Because of a big Welsh adventure we are planning we needed to find a decent 4 seasons tent. We are planning to walk in winter on the mountains of Wales for 9 days. So I came up with the idea of doing a one night walk up Cadair Idris to try out one of our tents, the Vango Tempest 200. Cadair Idris lies on the southern side of The Snowdonia National Park in Gwynedd, Wales.
Cadair is a 10km walk that can easily be done in one day, but I planned to split it in two, leaving mid afternoon with time enough to reach the top and camp before dark. The reason I chose Cadair is because of the close proximity it has to our base in Wales and the benefit of having a shelter at the top in case things do go wrong.
Cadair (meaning chair in Welsh) is said to be the chair of Idris the giant, others say Idris refers to Gweiddno a Welsh prince that won a battle on the mountain against the Irish many many moons ago. It is said that he was known as Idris the giant. This alongside the fact the scenery is beautiful and the walk pretty doable makes it one of the most popular walking routes in Wales. It has a main carpark with toilets, a visitor centre and cafe. The car park can be found at- Tywyn LL36 9AJ.
I arrived at 14:15 at the car park and the first thing I realised I had done wrong is not bringing money for the car park as it is pay and display. Digging around the van and all my pockets I managed to find the minimum charge for the day which is £2.50 for 4 hours. If you want to park for the whole day up to midnight, it is £5, but it doesn’t say anything about overnight.
The walk doesn’t mess around and begins with a steep section heading straight up very steep steps for around 1km, there are some sections that have handrails for help. Roughly at that point is where you will join the path the next day on your way down. After this, the path starts turning west heading towards the lake with a more gentle climb.
Not far from the lake, the path comes to a fork, if you want to take a closer look at the lake or plan on pitching your tent there take the right hand path, if not take the steep lefthand path. Keep climbing south till you reach the beginning of the ridge that you will be following pretty much all the way to the summit.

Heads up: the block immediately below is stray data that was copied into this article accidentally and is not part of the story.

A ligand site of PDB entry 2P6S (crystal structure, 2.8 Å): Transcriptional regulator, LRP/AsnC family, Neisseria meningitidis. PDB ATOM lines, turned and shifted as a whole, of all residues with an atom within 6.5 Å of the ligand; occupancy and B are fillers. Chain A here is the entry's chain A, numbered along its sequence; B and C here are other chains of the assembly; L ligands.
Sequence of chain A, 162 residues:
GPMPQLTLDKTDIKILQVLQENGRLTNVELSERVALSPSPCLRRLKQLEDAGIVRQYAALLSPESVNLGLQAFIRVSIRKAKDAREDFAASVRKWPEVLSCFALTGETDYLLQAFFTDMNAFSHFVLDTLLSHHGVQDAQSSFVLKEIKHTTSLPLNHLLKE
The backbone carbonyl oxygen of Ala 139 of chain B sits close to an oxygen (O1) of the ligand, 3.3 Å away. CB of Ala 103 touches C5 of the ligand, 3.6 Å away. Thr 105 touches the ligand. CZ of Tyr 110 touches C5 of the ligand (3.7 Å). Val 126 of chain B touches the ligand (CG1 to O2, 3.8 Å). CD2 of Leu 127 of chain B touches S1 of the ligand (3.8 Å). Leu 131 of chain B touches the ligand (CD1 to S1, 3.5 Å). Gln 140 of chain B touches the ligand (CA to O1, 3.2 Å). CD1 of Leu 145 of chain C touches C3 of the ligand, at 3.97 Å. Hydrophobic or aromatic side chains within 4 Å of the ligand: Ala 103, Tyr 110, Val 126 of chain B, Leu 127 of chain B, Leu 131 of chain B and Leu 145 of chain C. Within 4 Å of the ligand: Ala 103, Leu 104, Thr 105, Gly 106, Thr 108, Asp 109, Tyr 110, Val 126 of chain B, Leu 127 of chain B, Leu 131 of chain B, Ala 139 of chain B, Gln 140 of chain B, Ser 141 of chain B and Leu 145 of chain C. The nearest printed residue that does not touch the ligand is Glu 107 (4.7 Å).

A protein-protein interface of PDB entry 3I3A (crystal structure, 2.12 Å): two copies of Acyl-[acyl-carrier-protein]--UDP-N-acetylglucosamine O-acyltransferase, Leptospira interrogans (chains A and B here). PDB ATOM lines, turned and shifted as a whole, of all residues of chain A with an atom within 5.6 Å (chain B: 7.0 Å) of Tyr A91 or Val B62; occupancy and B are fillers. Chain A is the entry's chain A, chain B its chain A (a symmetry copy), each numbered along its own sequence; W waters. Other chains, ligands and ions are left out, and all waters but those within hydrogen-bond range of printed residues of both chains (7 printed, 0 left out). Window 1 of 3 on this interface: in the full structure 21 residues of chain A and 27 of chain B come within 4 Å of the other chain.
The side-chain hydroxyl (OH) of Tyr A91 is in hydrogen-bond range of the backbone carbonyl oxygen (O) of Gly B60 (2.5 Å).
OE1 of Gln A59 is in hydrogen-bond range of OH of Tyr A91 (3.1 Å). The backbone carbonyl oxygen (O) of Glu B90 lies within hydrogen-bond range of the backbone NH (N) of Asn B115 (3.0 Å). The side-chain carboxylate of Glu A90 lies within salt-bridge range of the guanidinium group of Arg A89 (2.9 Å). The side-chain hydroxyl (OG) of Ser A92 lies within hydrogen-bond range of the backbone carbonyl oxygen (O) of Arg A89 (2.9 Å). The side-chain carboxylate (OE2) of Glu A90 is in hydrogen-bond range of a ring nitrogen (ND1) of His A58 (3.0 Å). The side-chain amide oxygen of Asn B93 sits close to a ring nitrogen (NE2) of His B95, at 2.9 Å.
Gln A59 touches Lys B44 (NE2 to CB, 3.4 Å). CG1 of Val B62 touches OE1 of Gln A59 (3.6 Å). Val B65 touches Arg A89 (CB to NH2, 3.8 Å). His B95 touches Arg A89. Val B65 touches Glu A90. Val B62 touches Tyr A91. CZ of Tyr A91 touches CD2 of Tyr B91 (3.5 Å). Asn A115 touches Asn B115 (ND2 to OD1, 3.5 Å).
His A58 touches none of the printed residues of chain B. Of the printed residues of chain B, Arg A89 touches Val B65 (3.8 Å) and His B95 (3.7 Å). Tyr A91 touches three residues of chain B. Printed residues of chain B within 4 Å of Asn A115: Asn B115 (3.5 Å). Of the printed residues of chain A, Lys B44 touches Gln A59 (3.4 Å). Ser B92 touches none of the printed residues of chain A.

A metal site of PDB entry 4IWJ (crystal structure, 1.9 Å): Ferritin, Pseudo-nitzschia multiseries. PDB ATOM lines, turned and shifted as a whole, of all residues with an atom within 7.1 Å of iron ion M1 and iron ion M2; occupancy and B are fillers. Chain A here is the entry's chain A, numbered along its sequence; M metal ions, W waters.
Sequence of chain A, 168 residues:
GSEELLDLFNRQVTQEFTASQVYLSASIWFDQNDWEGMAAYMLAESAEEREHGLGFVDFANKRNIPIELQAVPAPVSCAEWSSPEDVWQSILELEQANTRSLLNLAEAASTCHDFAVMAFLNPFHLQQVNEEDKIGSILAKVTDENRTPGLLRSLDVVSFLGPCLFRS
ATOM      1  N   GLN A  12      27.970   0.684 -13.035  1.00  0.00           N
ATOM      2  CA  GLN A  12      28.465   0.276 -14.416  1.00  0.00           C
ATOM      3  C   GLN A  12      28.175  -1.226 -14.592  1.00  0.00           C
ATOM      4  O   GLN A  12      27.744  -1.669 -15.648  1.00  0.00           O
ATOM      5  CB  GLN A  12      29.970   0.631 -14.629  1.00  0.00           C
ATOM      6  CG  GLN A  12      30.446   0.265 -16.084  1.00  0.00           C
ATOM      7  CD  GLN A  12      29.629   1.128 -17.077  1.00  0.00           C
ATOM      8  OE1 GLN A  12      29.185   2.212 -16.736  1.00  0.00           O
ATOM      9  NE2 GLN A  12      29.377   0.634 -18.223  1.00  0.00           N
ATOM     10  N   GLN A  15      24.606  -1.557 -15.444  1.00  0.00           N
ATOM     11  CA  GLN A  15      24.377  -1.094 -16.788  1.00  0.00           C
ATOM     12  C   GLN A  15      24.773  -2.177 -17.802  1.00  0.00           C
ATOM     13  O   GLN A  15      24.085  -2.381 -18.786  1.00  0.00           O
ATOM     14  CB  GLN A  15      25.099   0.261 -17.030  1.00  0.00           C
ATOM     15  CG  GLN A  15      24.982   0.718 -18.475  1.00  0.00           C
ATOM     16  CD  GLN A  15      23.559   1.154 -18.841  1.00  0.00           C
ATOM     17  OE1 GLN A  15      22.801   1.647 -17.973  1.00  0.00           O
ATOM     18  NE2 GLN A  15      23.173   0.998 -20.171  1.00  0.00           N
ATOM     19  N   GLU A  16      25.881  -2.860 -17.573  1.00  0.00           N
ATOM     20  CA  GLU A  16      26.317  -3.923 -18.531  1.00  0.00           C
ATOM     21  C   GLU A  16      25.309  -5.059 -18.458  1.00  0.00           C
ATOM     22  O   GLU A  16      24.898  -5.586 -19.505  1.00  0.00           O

The track along the ridge is very well marked and very easy to follow, but you must take special care in bad weather as the path runs along next to the edge of the cliff face on your right. From the fork at the lake, you climb for another 1.5km until you reach Craig Cwm Amarch, the second highest point of the walk. In bad weather you will know you are there when you reach the stile.
From here there is a short section of path that heads downhill. It is very slippery in winter as the rocks are wet and uneven, but it isn’t too technical, just be careful. After that it’s the final ascent to the summit. You can either follow the path that goes round a patch of rough terrain, or set up a bearing and go straight to it. If you choose the second option be aware of big loose boulders that are extremely slippery in places. After a stunning late afternoon, with a lovely sunset I got to the summit and with that the first clouds started to roll in…. They were to stay for the rest of the night and the whole next day.
Just below the summit there is a refuge, but as mentioned before, I was going to stay in a tent I needed to try it. The wind was blowing hard and although there is space near the refuge to pitch a tent, I didn’t want to be so exposed, so found a little place that someone had built before (thank you!) where I could pitch the tent with some protection from the wind.
The night was long, very long. You can’t escape technology these days! There was full 4g mobile signal at the summit! So I had a video call with Pata (the other 50% of watchoutworld), and after a meal by Expeditionfoods it was time to sleep. The wind was quite strong for most of the night although it was 100% quiet at times.
The tent- Was as expected to be honest. It is not a very bulky tent, but the size isn’t very light at 2.6kg for what you get. This wouldn’t be a problem if the tent performed well, but unfortunately the moment there is a bit of wind, the flysheet is pushed against the inner at the lower part and if there is dense fog like that day the water starts coming in. Another negative point is the height, not enough even to sit down comfortably to cook. On the plus side, the ventilation was supper as even with water coming through from the bottom bit, there was no condensation inside, just a little puddle inside. Luckily for me the tent was on a bit on a slope and the water stayed away from me.
The morning came as the night went, with high winds and little visibility due to low cloud, it was quite miserable to be honest. The path from the summit follows the line of the cliff to a fence for just under 1.5km, the path isn’t very visible specially on a day like that, so special care is needed to avoid having a fall. There is a fork before the fence, but with the bad weather I couldn’t find it.
Once you get to the fence, the navigation is pretty much done and the rest of the walk is downhill following this fence for 1km ish. The path comes to a fork over a stile where you cross the fence and head southwest till you meet the track you used to come up on the day before, from there, just retrace your steps from day 1 till you reach the car park. All the way down is very steep, with a lots of loose rocks which makes the journey very uncomfortable.
It took me a total of 4h to do the whole walk (in 2 days) and a total of almost 10km. As I said at the beginning, you could easily do it in one day, but it is the perfect walk to try wild camping.